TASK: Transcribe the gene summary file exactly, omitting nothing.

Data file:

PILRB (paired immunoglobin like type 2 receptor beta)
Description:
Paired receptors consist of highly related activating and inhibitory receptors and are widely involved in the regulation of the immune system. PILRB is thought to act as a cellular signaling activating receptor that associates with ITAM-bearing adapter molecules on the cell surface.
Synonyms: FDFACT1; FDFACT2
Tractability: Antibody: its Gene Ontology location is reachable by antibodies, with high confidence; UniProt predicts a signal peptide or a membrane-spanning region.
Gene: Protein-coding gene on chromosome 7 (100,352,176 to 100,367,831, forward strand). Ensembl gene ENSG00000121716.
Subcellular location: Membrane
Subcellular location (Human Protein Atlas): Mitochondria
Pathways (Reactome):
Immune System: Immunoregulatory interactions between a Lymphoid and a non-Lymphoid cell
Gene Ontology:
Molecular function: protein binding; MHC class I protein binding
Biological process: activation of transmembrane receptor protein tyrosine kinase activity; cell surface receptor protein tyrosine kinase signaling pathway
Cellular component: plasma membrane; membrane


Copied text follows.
PILRB (paired immunoglobin like type 2 receptor beta)
Description:
Paired receptors consist of highly related activating and inhibitory receptors and are widely involved in the regulation of the immune system. PILRB is thought to act as a cellular signaling activating receptor that associates with ITAM-bearing adapter molecules on the cell surface.
Synonyms: FDFACT1; FDFACT2
Tractability: Antibody: its Gene Ontology location is reachable by antibodies, with high confidence; UniProt predicts a signal peptide or a membrane-spanning region.
Gene: Protein-coding gene on chromosome 7 (100,352,176 to 100,367,831, forward strand). Ensembl gene ENSG00000121716.
Subcellular location: Membrane
Subcellular location (Human Protein Atlas): Mitochondria
Pathways (Reactome):
Immune System: Immunoregulatory interactions between a Lymphoid and a non-Lymphoid cell
Gene Ontology:
Molecular function: protein binding; MHC class I protein binding
Biological process: activation of transmembrane receptor protein tyrosine kinase activity; cell surface receptor protein tyrosine kinase signaling pathway
Cellular component: plasma membrane; membrane